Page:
In 2013’s final installment of the Women Who Rock series, No Country favorite, Anna Haas, has curated a spectacular night of music that focuses on the fierce, female side of Nashville’s ever-increasingly eclectic voice.
This Friday night at the High Watt will, of course, include Anna and her band, The Effect, as well as the new-t0-Nashville-via-Chicago, Gina Venier & The Gentlemen, plus Jessica Breanne’s band, The Electric Hearts, as well as the brand new all-girl acappella act, the seriously fatale, Forte Femme.
This week, we’ll be spotlighting a different artist each day leading up to the year-end event. Today we kick things off with newcomer, Gina Venier, in a special interview conducted by WWR host, Anna Haas!
Anna Haas: Who are some of your greatest musical influences?
Gina Venier: Michael Jackson takes the prize on greatest musical influence on my life.
AH: Who is your favorite female artist of all time?
GV: Lady GaGa and ZZ Ward have been the two top female inspirations I’ve followed and respected so far.
AH: So you’re brand new to Nashville from Chicago. Welcome! How’s Nashville been treating you?
GV: What a great place to be for me right now. I’ve got family and friends here and a new found drive to keep my music alive in a new city. Chicago will always be where my roots are, just needed to set my world in motion and make a change. Different scenery, same me. I’m eternally grateful and incredibly blessed for both where I’ve come from, and where I’m at now. Nashville is a new part of my journey. It feels right.
AH: Any up-and-coming/indie artists that excite you?
GV: Big fan of Lorde. Her stance and approach on the scene seems humbling. Also dig the new sounds of Serena Ryder, Kimbra, and Lissie.
AH: What are some of your favorite things to do around the holidays?
GV: The holidays have a great way of bringing around people who understand you the most. Though I always like to stay busy and stimulated, no matter the season, the holidays provide a way to give us food for the soul… the kind that you can’t work for – it just comes naturally. What’s great, is my family “gets me,” understands my lifestyle… and around them I can feel productive, yet relaxed, at the same time. That’s a beautiful balance. Oh, and I also like the coffee and Bailey’s tradition after midnight mass with my Mom, Dad, and my brother. Happy Holidays, ya’ll.
AH: What’s the last great book you read?
GV: This past summer when I was living in my hometown of Dixon, IL, I spent a lot of time reflecting and searching for answers. My Aunt Victoria recommended to me The Artist’s Way by Julie Cameron. Hands down, the best book I’ve ever had. It’s the kind that changes things for you. Challenges the brain, and inspires you to find your lane.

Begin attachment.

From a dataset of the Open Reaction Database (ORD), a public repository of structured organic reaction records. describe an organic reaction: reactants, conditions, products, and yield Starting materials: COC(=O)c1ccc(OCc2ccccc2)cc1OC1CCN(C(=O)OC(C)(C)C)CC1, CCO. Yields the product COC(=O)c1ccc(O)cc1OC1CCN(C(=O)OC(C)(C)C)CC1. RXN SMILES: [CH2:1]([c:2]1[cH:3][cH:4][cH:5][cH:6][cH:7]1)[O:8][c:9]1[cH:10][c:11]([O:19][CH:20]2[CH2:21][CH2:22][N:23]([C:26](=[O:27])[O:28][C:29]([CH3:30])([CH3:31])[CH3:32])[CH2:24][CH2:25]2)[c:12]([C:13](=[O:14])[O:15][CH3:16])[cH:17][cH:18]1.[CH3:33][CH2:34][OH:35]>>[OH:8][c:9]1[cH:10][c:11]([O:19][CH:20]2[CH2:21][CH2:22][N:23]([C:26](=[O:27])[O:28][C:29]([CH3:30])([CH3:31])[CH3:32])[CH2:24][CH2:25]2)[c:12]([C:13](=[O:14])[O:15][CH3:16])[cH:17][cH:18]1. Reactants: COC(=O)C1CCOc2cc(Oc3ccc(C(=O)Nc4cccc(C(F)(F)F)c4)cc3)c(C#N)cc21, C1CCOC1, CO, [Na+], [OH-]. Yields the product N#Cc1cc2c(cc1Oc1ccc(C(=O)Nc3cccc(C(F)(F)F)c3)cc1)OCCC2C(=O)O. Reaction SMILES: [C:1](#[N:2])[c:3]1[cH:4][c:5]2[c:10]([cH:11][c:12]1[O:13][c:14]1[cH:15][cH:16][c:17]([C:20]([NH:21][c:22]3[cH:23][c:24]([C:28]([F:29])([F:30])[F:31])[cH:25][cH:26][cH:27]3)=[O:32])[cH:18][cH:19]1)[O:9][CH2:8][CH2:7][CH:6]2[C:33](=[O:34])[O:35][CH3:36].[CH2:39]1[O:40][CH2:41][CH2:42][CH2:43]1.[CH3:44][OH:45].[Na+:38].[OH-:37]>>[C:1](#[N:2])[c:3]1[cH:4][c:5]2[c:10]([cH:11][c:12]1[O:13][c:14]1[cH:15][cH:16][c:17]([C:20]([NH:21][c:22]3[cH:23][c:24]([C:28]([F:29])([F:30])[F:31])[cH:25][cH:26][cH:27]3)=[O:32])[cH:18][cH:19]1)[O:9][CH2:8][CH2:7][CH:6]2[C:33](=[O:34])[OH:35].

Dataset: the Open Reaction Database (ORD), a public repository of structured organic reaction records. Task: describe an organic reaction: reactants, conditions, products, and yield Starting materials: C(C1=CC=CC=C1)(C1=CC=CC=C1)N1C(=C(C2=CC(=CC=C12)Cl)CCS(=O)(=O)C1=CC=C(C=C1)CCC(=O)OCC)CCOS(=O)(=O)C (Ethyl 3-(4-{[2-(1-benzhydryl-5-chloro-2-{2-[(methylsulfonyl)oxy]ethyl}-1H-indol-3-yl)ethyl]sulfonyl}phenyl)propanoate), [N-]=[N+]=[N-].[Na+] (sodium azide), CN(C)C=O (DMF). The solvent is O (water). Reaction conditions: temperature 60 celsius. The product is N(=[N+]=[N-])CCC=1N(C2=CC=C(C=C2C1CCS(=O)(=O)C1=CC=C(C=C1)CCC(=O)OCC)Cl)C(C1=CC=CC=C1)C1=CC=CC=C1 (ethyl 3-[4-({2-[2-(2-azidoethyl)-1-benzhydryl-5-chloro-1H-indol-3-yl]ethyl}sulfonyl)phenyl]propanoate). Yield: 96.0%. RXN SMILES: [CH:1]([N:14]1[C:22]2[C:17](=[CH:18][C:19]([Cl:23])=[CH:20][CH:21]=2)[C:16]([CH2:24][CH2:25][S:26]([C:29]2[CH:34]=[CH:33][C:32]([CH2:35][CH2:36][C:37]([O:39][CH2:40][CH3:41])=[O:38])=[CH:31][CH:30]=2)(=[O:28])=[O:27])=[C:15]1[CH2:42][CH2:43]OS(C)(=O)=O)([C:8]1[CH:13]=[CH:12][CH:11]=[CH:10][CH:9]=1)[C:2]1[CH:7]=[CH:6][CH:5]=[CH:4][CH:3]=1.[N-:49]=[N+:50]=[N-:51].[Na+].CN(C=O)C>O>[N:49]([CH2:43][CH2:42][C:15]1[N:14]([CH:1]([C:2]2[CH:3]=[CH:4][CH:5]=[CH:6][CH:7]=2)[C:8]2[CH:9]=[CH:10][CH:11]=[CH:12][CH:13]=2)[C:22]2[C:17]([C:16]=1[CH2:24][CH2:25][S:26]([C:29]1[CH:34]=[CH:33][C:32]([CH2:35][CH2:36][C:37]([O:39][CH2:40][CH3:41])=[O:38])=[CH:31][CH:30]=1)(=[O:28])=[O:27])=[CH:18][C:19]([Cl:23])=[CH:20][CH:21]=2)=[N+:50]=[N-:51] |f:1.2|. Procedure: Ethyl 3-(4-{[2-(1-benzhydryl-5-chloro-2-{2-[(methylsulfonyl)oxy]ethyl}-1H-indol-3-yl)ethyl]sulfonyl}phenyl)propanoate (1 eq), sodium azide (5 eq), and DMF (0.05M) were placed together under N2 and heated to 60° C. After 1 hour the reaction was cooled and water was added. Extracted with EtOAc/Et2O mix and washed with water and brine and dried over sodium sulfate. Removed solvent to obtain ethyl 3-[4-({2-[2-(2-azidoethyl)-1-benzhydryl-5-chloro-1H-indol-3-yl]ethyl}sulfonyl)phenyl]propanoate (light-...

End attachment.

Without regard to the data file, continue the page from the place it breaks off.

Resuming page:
AH: Do you feel that being a woman in the music industry provides any particular challenge?
GV: All artists in the music industry face difficult, yet exciting challenges, everyday. It’s a blessing and a curse. A beautiful disaster. You get it. But, those challenges are easier to handle when you have a solid foundation and a good team around you. You also have to find ways to be fearless, yet responsibly spontaneous. Women need all sorts of sources for inspiration, stimulation, recreation and relationships. The biggest challenge is finding the balance between all of them. Balance is key. So is faith.
AH: What are you working on/promoting at the moment? Any new projects in the works?
GV: I simply want to be heard. I have so much in me musically that is ready to get out. As a songwriter and a musician, the ways to express yourself are endless. At times, I can be indecisive on how to approach a set, mostly because I want to lay all my cards out for every show. As a drummer at heart, I want to find a way to showcase that aspect of my music to every audience. Right now, the live show for me is what I want people to see. On stage performing is where I feel the most me. The rest of the product will unfold naturally.
AH: Is there any particular cause or charity that you stand behind?
GV: Sounds simple, but if it works for you, do it. Raise that flag. But for me, sometimes it’s OK to not always have a dog in every fight. To know, before you hate or promote. Certainly, it’s important to stand for something, but to me, the ability to accept, understand and find respect in all stances is what’s more important. I’m a firm believer in having a good foundation and solid faith. I like to explore and support good causes by giving of my time and music with organizations working towards change and challenging us to reflect on our ways.
AH: What one piece of advice would you give to new and aspiring artists?
GV: One my dad taught me… “Know your roots, toots.”
Catch Gina with her band (plus all the other awesome acts) this Friday at the last Women Who Rock of 2013 at the High Watt – grab tix now!